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Connecticut Garden Journal: Fall Blooming Perennials

Orange red Hibiscus rosa-sinensis blooming.
Martin Leber / Getty Images
Orange red Hibiscus rosa-sinensis blooming.

It's August and in many perennial flower gardens, the color show has waned. Maybe the rudbeckias and echinaceas are still going strong, but many flower gardens can benefit from a pop of color from some late summer and fall bloomers.

While the traditional asters and sedums will provide some color, if you're looking for a big splash, nothing beats the hardy hibiscus. Unlike the tropical hibiscus, this perennial dies back to the ground each winter and is hardy in Connecticut. It produces dinner-plate sized, white, pink, bi-colored or burgundy colored blossoms from late summer into September. Most plants grow about 3- to 5-feet tall and wide and they make a statement in your garden.

Monk's hood or Aconitum is an impressive, tall, upright perennial that thrives in part shade. The hood-like flowers come in white, pink or purple colors and the plant loves the cool, moist weather of fall. Just make sure animals or kids don't eat the leaves or flowers because they are poisonous.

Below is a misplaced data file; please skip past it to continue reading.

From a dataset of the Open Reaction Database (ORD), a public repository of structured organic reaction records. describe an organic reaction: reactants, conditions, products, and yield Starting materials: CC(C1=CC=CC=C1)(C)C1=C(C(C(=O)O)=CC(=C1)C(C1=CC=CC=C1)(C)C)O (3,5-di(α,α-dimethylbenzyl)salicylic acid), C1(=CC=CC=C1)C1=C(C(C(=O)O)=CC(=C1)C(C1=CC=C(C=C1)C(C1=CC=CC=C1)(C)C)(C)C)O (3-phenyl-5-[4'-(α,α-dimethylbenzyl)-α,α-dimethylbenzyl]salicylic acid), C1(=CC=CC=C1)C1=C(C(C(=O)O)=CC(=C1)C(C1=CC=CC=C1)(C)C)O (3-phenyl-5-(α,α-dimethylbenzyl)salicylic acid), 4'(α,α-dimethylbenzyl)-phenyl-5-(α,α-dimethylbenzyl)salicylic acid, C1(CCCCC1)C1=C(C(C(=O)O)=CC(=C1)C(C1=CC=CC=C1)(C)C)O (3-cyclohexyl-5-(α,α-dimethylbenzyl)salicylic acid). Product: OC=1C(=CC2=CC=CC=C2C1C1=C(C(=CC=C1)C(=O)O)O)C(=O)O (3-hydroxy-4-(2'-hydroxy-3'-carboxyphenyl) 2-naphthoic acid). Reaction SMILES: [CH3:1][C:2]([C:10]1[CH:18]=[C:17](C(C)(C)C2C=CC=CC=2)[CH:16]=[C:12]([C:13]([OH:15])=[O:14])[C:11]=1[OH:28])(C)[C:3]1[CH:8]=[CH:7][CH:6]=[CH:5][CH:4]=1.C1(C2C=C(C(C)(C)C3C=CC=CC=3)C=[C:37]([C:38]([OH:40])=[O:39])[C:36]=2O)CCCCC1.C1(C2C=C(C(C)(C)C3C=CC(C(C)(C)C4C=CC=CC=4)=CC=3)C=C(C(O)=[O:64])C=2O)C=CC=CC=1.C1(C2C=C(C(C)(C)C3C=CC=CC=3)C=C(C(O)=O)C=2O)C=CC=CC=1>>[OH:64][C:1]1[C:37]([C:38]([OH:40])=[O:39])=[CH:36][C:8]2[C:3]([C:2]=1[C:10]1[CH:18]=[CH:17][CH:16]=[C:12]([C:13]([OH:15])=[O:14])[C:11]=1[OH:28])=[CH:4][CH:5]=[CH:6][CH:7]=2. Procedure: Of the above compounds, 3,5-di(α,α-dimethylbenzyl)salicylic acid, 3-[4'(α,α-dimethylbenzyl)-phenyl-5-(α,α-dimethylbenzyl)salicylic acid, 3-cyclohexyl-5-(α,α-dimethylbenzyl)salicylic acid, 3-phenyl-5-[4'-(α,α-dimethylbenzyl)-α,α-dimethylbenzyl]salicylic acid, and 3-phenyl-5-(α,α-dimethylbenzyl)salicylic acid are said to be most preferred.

Another tall, late blooming perennial is Rudbeckia Hortensis 'Golden Glow' or the privy plant. Originally grown to hide the outhouse on farms, this rudbeckia grows 6- to 7-feet tall and can spread. The bright yellow, double petaled flowers bloom right into fall and make a nice cut flower.

For something a little lower growing, try the Montauk daisy. Originally from Japan, this perennial daisy has naturalized on Montauk, Long Island, hence the name. It only grows 1- to 2-feet tall with bright white, daisy flowers that bloom from fall to frost. It adds a splash of brightness contrasting well with fall mums.

Charlie Nardozzi is a regional Emmy® Award winning garden writer, speaker, radio, and television personality. He has worked for more than 30 years bringing expert information to home gardeners.